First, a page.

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Tutorial 2: Measuring a JND using a staircase procedure

This tutorial builds an experiment to test your just-noticeable-difference (JND) to orientation, that is it determines the smallest angular deviation that is needed for you to detect that a gabor stimulus isn't vertical (or at some other reference orientation). The method presents a pair of stimuli at once with the observer having to report with a key press whether the left or the right stimulus was at the reference orientation (e.g. vertical).

You can download the full code here. Note that the entire experiment is constructed of less than 100 lines of code, including the initial presentation of a dialogue for parameters, generation and presentation of stimuli, running the trials, saving data and outputting a simple summary analysis for feedback. Not bad, eh?

There are a great many modifications that can be made to this code, however this example is designed to demonstrate how much can be achieved with very simple code. Modifying existing is an excellent way to begin writing your own scripts, for example you may want to try changing the appearance of the text or the stimuli.

Get info from the user

The first lines of code import the necessary libraries. We need lots of the PsychoPy modules for a full experiment, as well as numpy (which handles various numerical/mathematical functions):

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Also note that there are two ways to insert comments in Python (and you should do this often!). Using triple quotes, as in """Here's my comment""", allows you to write a comment that can span several lines. Often you need that at the start of your script to leave yourself a note about the implementation and history of what you've written. For single-line comments, as you'll see below, you can use a simple # to indicate that the rest of the line is a comment.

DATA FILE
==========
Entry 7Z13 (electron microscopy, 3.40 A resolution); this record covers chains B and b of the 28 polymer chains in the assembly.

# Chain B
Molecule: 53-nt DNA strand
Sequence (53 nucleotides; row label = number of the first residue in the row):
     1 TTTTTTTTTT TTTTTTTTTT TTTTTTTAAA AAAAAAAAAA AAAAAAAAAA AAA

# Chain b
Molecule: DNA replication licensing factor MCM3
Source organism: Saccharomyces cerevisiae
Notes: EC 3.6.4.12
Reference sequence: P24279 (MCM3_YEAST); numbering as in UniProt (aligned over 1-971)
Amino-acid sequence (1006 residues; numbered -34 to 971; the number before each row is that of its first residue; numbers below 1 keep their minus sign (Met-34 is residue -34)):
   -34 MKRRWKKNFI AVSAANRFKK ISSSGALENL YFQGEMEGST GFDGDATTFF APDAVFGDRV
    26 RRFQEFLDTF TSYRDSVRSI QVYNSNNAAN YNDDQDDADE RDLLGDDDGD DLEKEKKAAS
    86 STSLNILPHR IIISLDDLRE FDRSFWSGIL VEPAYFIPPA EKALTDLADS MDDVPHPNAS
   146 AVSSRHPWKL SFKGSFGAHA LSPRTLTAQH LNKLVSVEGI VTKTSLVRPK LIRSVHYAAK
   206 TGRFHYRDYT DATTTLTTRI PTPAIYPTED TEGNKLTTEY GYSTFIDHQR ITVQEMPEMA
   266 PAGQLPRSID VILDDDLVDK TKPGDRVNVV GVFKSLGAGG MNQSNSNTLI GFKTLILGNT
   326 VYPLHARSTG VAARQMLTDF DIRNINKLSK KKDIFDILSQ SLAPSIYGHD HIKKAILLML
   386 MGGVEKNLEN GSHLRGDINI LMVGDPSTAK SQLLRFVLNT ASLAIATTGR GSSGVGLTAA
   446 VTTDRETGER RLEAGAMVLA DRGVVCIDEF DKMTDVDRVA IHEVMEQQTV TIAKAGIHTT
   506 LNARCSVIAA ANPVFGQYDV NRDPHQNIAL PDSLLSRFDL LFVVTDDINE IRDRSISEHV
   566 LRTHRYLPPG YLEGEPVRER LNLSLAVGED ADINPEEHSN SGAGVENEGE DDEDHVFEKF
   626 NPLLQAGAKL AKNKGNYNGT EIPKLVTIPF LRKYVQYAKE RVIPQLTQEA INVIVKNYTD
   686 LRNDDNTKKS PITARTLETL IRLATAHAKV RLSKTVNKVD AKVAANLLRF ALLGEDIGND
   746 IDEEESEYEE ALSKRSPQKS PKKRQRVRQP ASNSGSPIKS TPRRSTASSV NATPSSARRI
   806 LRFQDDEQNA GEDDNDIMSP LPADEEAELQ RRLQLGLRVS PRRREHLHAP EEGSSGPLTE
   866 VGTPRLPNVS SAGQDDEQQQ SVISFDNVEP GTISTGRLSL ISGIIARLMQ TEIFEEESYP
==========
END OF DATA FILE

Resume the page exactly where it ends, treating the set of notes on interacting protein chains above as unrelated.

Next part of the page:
The try:...except:... lines allow us to try and load a parameter file from a previous run of the experiment. If that fails (e.g. because the experiment has never been run) then create a default set of parameters. These are easy to store in a python dictionary that we'll call expInfo:

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The last line adds the current date to to the information, whether we loaded from a previous run or created default values.

So having loaded those parameters, let's allow the user to change them in a dialogue box (which we'll call dlg). This is the simplest form of dialogue, created directly from the dictionary above. the dialogue will be presented immediately to the user and the script will wait until they hit OK or Cancel.

If they hit OK then dlg.OK=True, in which case we'll use the updated values and save them straight to a parameters file (the one we try to load above).

If they hit Cancel then we'll simply quit the script and not save the values.

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Setup the information for trials

We'll create a file to which we can output some data as text during each trial (as well as :ref:`outputting a binary file <data-output>` at the end of the experiment). PsychoPy actually has supporting functions to do this automatically, but here we're showing you the manual way to do it.

We'll create a filename from the subject+date+".csv" (note how easy it is to concatenate strings in python just by 'adding' them). :term:`csv` files can be opened in most spreadsheet packages. Having opened a text file for writing, the last line shows how easy it is to send text to this target document.

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PsychoPy allows us to set up an object to handle the presentation of stimuli in a staircase procedure, the :class:`~psychopy.data.StairHandler`. This will define the increment of the orientation (i.e. how far it is from the reference orientation). The staircase can be configured in many ways, but we'll set it up to begin with an increment of 20deg (very detectable) and home in on the 80% threshold value. We'll step up our increment every time the subject gets a wrong answer and step down if they get three right answers in a row. The step size will also decrease after every 2 reversals, starting with an 8dB step (large) and going down to 1dB steps (smallish). We'll finish after 50 trials.